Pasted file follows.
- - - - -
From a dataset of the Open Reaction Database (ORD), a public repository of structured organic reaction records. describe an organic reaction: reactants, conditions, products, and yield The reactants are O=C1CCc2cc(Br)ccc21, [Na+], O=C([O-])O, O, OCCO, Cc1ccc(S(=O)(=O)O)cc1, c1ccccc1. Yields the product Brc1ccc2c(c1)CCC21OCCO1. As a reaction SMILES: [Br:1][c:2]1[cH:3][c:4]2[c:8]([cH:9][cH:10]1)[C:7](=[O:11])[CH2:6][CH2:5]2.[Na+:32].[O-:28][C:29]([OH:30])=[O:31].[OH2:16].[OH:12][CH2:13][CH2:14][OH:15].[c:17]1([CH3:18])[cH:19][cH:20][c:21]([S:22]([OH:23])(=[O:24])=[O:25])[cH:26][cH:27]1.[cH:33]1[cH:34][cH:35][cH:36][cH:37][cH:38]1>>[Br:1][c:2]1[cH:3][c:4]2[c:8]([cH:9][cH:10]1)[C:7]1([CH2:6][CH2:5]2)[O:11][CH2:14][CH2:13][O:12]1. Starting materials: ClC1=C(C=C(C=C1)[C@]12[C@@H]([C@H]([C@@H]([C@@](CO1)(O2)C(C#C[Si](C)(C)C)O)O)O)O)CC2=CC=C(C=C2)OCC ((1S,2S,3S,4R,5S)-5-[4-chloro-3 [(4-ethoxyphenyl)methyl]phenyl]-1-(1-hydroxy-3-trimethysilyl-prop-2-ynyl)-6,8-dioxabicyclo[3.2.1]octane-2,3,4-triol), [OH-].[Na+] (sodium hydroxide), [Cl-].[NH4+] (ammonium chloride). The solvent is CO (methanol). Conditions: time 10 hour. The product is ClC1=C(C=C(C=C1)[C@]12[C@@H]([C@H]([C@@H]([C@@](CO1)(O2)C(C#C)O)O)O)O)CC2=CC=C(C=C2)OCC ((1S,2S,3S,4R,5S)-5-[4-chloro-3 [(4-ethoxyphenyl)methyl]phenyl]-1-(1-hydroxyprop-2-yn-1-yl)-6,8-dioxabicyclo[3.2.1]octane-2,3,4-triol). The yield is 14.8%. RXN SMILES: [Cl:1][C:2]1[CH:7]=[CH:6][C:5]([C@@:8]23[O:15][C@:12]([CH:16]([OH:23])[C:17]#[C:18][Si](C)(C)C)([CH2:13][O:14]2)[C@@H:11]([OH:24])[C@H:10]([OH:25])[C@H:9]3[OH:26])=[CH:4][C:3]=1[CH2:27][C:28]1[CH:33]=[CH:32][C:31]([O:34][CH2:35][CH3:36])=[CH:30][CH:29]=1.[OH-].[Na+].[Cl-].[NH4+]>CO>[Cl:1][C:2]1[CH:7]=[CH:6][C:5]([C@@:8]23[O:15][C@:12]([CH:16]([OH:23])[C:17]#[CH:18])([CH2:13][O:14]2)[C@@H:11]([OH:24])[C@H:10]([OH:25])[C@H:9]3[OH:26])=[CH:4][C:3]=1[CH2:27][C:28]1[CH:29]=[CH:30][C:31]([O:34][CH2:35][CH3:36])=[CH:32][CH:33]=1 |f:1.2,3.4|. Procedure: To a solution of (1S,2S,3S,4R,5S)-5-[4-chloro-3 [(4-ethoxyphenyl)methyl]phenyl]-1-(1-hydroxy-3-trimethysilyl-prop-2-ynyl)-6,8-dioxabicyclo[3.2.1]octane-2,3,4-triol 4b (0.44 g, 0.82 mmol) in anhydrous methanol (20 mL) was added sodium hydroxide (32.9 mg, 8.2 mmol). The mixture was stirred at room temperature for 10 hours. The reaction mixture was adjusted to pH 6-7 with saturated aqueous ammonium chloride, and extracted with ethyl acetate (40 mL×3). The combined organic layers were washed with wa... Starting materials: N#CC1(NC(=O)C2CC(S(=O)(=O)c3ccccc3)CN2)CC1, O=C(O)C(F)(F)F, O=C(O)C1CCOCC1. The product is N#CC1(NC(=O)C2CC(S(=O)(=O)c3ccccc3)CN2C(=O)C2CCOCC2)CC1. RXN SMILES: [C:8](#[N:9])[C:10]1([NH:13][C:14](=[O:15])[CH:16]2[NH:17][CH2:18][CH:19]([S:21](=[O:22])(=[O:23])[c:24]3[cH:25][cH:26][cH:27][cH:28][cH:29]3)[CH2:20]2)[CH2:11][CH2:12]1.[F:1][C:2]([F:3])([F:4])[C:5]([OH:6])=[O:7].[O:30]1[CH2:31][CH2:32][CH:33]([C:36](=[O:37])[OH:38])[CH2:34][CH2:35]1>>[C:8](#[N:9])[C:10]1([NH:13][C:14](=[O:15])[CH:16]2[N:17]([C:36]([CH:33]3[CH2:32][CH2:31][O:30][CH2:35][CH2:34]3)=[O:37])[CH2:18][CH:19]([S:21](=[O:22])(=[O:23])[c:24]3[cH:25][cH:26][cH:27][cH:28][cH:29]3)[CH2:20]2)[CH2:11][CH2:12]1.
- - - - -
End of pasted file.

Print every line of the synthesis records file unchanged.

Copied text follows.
From a dataset of the Open Reaction Database (ORD), a public repository of structured organic reaction records. describe an organic reaction: reactants, conditions, products, and yield The reactants are O=C1CCc2cc(Br)ccc21, [Na+], O=C([O-])O, O, OCCO, Cc1ccc(S(=O)(=O)O)cc1, c1ccccc1. Yields the product Brc1ccc2c(c1)CCC21OCCO1. As a reaction SMILES: [Br:1][c:2]1[cH:3][c:4]2[c:8]([cH:9][cH:10]1)[C:7](=[O:11])[CH2:6][CH2:5]2.[Na+:32].[O-:28][C:29]([OH:30])=[O:31].[OH2:16].[OH:12][CH2:13][CH2:14][OH:15].[c:17]1([CH3:18])[cH:19][cH:20][c:21]([S:22]([OH:23])(=[O:24])=[O:25])[cH:26][cH:27]1.[cH:33]1[cH:34][cH:35][cH:36][cH:37][cH:38]1>>[Br:1][c:2]1[cH:3][c:4]2[c:8]([cH:9][cH:10]1)[C:7]1([CH2:6][CH2:5]2)[O:11][CH2:14][CH2:13][O:12]1. Starting materials: ClC1=C(C=C(C=C1)[C@]12[C@@H]([C@H]([C@@H]([C@@](CO1)(O2)C(C#C[Si](C)(C)C)O)O)O)O)CC2=CC=C(C=C2)OCC ((1S,2S,3S,4R,5S)-5-[4-chloro-3 [(4-ethoxyphenyl)methyl]phenyl]-1-(1-hydroxy-3-trimethysilyl-prop-2-ynyl)-6,8-dioxabicyclo[3.2.1]octane-2,3,4-triol), [OH-].[Na+] (sodium hydroxide), [Cl-].[NH4+] (ammonium chloride). The solvent is CO (methanol). Conditions: time 10 hour. The product is ClC1=C(C=C(C=C1)[C@]12[C@@H]([C@H]([C@@H]([C@@](CO1)(O2)C(C#C)O)O)O)O)CC2=CC=C(C=C2)OCC ((1S,2S,3S,4R,5S)-5-[4-chloro-3 [(4-ethoxyphenyl)methyl]phenyl]-1-(1-hydroxyprop-2-yn-1-yl)-6,8-dioxabicyclo[3.2.1]octane-2,3,4-triol). The yield is 14.8%. RXN SMILES: [Cl:1][C:2]1[CH:7]=[CH:6][C:5]([C@@:8]23[O:15][C@:12]([CH:16]([OH:23])[C:17]#[C:18][Si](C)(C)C)([CH2:13][O:14]2)[C@@H:11]([OH:24])[C@H:10]([OH:25])[C@H:9]3[OH:26])=[CH:4][C:3]=1[CH2:27][C:28]1[CH:33]=[CH:32][C:31]([O:34][CH2:35][CH3:36])=[CH:30][CH:29]=1.[OH-].[Na+].[Cl-].[NH4+]>CO>[Cl:1][C:2]1[CH:7]=[CH:6][C:5]([C@@:8]23[O:15][C@:12]([CH:16]([OH:23])[C:17]#[CH:18])([CH2:13][O:14]2)[C@@H:11]([OH:24])[C@H:10]([OH:25])[C@H:9]3[OH:26])=[CH:4][C:3]=1[CH2:27][C:28]1[CH:29]=[CH:30][C:31]([O:34][CH2:35][CH3:36])=[CH:32][CH:33]=1 |f:1.2,3.4|. Procedure: To a solution of (1S,2S,3S,4R,5S)-5-[4-chloro-3 [(4-ethoxyphenyl)methyl]phenyl]-1-(1-hydroxy-3-trimethysilyl-prop-2-ynyl)-6,8-dioxabicyclo[3.2.1]octane-2,3,4-triol 4b (0.44 g, 0.82 mmol) in anhydrous methanol (20 mL) was added sodium hydroxide (32.9 mg, 8.2 mmol). The mixture was stirred at room temperature for 10 hours. The reaction mixture was adjusted to pH 6-7 with saturated aqueous ammonium chloride, and extracted with ethyl acetate (40 mL×3). The combined organic layers were washed with wa... Starting materials: N#CC1(NC(=O)C2CC(S(=O)(=O)c3ccccc3)CN2)CC1, O=C(O)C(F)(F)F, O=C(O)C1CCOCC1. The product is N#CC1(NC(=O)C2CC(S(=O)(=O)c3ccccc3)CN2C(=O)C2CCOCC2)CC1. RXN SMILES: [C:8](#[N:9])[C:10]1([NH:13][C:14](=[O:15])[CH:16]2[NH:17][CH2:18][CH:19]([S:21](=[O:22])(=[O:23])[c:24]3[cH:25][cH:26][cH:27][cH:28][cH:29]3)[CH2:20]2)[CH2:11][CH2:12]1.[F:1][C:2]([F:3])([F:4])[C:5]([OH:6])=[O:7].[O:30]1[CH2:31][CH2:32][CH:33]([C:36](=[O:37])[OH:38])[CH2:34][CH2:35]1>>[C:8](#[N:9])[C:10]1([NH:13][C:14](=[O:15])[CH:16]2[N:17]([C:36]([CH:33]3[CH2:32][CH2:31][O:30][CH2:35][CH2:34]3)=[O:37])[CH2:18][CH:19]([S:21](=[O:22])(=[O:23])[c:24]3[cH:25][cH:26][cH:27][cH:28][cH:29]3)[CH2:20]2)[CH2:11][CH2:12]1.